Ever see a podcast that lost you immediately? How many seconds did it take for you to click away? The main secret to an engaging podcast is passion. Wait. I’ll add one more. Know your audience.
Not romance. And not run-of-the-mill “I’ve been passionate about xyz since the age of 5 when I built my first widget.” Everyone says that. Know your subject. Be passionate about it. Even if it’s a dry topic. If you’re passionate about it and you’re speaking to be people who are passionate about it; they will be engaged.
Think about Mythbusters. Essentially, it’s a show about physics. The geeks on that show are so excited about their subject that you can’t help but get wrapped up into how high the water heater will shoot when it explodes. As a former engineer, I tend to think of the show as engineering-lite, but it’s still awesome.
Know Your Audience
I had trouble with this one for a long time. I didn’t want to turn anyone off by being too opinionated nor too personal. So I produced bland. Bland, bland, bland. And no one cared. No one tuned in.
Are you talking to technical people? Then don’t water it down. Use all the appropriate technical jargon so that it provides real value and they will tell all their colleagues about the wealth of information on your site. Realize that less technical people will not watch your content, but embrace it. Get really into your subject with incredible detail.
Are you talking to newbies? Stay away from acronyms. You’re assuming they know what you’re talking about. Realize viewers more well versed on the subject are going to pass on your podcast. Again, embrace it.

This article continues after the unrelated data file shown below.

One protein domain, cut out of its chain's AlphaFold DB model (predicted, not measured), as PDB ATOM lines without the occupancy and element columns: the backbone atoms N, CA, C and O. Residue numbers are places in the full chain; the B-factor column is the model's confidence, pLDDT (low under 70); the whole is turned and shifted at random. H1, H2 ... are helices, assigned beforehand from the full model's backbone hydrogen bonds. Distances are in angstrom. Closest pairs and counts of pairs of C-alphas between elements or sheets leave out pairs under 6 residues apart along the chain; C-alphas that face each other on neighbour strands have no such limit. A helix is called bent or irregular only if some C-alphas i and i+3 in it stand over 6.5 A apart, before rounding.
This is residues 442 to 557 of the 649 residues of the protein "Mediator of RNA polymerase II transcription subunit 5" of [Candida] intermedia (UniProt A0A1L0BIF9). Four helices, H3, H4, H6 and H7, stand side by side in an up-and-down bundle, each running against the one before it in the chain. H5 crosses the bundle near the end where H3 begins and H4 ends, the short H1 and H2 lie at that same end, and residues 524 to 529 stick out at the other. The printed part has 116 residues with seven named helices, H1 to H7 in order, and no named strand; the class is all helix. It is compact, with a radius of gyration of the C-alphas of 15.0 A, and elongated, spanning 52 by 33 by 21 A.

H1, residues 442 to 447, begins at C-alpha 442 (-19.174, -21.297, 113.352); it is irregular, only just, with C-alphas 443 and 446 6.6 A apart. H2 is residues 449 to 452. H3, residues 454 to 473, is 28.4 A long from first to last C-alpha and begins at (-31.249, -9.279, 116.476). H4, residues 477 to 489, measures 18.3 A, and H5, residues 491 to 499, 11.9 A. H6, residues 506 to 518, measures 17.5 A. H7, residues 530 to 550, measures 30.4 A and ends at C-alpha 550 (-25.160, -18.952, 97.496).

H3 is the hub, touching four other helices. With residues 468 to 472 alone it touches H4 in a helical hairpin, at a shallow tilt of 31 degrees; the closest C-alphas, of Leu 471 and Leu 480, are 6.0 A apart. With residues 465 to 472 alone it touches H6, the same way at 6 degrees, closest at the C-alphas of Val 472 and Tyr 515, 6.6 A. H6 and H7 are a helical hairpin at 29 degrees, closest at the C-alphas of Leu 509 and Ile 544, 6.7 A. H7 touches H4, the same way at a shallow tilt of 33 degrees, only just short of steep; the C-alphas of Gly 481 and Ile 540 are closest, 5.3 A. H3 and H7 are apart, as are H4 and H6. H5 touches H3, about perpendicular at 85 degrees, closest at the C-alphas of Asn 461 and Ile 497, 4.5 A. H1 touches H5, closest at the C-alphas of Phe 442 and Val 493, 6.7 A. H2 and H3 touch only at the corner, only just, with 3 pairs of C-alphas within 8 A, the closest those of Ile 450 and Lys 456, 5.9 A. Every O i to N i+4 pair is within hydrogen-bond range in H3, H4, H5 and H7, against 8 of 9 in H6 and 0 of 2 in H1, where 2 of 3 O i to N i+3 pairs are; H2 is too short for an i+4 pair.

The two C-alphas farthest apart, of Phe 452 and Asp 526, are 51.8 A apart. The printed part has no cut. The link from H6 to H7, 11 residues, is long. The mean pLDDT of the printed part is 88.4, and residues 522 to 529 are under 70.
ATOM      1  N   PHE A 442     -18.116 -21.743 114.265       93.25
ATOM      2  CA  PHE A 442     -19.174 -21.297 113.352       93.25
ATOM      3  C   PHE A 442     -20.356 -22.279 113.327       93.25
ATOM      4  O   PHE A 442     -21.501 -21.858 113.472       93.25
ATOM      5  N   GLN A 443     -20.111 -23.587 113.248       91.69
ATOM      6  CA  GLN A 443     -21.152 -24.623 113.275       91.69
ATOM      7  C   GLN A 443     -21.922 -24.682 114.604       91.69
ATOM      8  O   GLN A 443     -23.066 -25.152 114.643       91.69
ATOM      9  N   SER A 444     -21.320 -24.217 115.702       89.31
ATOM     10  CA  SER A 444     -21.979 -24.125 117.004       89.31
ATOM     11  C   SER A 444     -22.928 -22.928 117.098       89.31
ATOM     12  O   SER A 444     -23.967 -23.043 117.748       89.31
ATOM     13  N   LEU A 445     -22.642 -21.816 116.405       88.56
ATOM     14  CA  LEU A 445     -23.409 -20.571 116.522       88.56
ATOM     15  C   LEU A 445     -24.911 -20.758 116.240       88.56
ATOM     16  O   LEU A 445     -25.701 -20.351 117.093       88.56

As long as you know your audience, you can produce rich content tailored just for them.
It’s ok if people don’t like you. Either they’ll get so annoyed that they’ll go away, or they’ll get so annoyed that they want to see what idiotic thing you say next.
So, now that I’ve said all this, it’s making me want to reshoot every podcast I’m working on. I’m currently editing a podcast about why to purchase a wedding video. My co-founder Mike storyboarded and shot the video. After cutting it together, I realized that it was way to long (about 5 minutes). Knowing that my audience is 20-something brides, I’m going to lose them at about the 2 minute mark. So, it’s back to Final Cut for me – and our podcast.
Helping brides create their own wedding videos is something we are quite passionate about. Not having our own wedding video was the motivating factor in launching a startup to provide affordable DIY wedding videos to all brides. We have no trouble demonstrating to them the pain of celebrating your wedding anniversary without video of your first dance… without video of your Grandma’s last event before her death… without video of you dancing on the table with a centerpiece on your head. That’s passion.
In the meantime, here’s an example of failure to know your audience. It’s not a podcast but it’s a great example nonetheless.
So, here’s what gets to me about this video. Who is their target audience? Chicks who talk like idiot males? Or, emasculated males cowering behind their overlord wives? I can’t see much of an audience. However, this commercial pissed me off enough to forward to plenty of friends. Who knows? Maybe one of them will buy a Snapper mower.